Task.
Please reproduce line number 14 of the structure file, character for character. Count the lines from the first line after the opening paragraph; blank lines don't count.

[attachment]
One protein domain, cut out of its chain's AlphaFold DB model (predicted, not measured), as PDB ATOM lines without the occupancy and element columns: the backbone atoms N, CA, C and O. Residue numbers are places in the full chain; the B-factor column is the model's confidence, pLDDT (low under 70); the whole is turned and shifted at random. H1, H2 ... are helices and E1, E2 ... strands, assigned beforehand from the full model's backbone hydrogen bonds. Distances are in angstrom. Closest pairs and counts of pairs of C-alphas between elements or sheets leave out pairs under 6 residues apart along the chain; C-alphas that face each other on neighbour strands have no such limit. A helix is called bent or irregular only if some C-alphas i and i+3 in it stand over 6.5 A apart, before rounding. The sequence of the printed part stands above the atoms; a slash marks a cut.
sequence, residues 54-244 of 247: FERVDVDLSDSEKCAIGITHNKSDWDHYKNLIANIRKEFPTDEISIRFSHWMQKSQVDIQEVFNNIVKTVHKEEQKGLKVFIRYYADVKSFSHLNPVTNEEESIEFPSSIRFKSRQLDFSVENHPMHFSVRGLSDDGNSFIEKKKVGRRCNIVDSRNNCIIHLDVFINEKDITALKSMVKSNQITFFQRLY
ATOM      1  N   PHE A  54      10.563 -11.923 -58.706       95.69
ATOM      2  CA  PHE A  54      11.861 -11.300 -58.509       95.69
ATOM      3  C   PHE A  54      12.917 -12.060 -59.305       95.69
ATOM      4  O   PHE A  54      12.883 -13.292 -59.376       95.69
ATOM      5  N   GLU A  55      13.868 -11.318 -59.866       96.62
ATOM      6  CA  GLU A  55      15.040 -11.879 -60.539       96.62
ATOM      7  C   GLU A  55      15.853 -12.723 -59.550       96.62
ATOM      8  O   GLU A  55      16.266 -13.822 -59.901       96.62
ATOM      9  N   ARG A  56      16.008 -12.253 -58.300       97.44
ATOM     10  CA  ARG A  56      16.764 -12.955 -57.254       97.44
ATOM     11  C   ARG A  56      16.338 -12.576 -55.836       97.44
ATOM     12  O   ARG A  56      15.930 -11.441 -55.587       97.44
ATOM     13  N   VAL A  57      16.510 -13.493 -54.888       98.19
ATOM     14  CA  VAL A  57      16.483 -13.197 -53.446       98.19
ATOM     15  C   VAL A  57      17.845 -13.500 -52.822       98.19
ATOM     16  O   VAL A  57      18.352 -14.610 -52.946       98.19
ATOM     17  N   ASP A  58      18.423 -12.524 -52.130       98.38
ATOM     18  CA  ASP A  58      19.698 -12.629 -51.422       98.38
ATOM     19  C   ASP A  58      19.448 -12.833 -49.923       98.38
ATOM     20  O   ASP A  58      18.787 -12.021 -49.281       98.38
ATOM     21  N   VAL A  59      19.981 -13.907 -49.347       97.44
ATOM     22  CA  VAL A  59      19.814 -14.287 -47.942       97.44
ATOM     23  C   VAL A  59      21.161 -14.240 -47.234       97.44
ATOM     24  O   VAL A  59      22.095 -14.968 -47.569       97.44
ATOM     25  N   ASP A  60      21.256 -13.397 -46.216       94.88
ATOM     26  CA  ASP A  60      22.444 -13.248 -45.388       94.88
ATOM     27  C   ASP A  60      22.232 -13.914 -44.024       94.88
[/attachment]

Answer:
ATOM     13  N   VAL A  57      16.510 -13.493 -54.888       98.19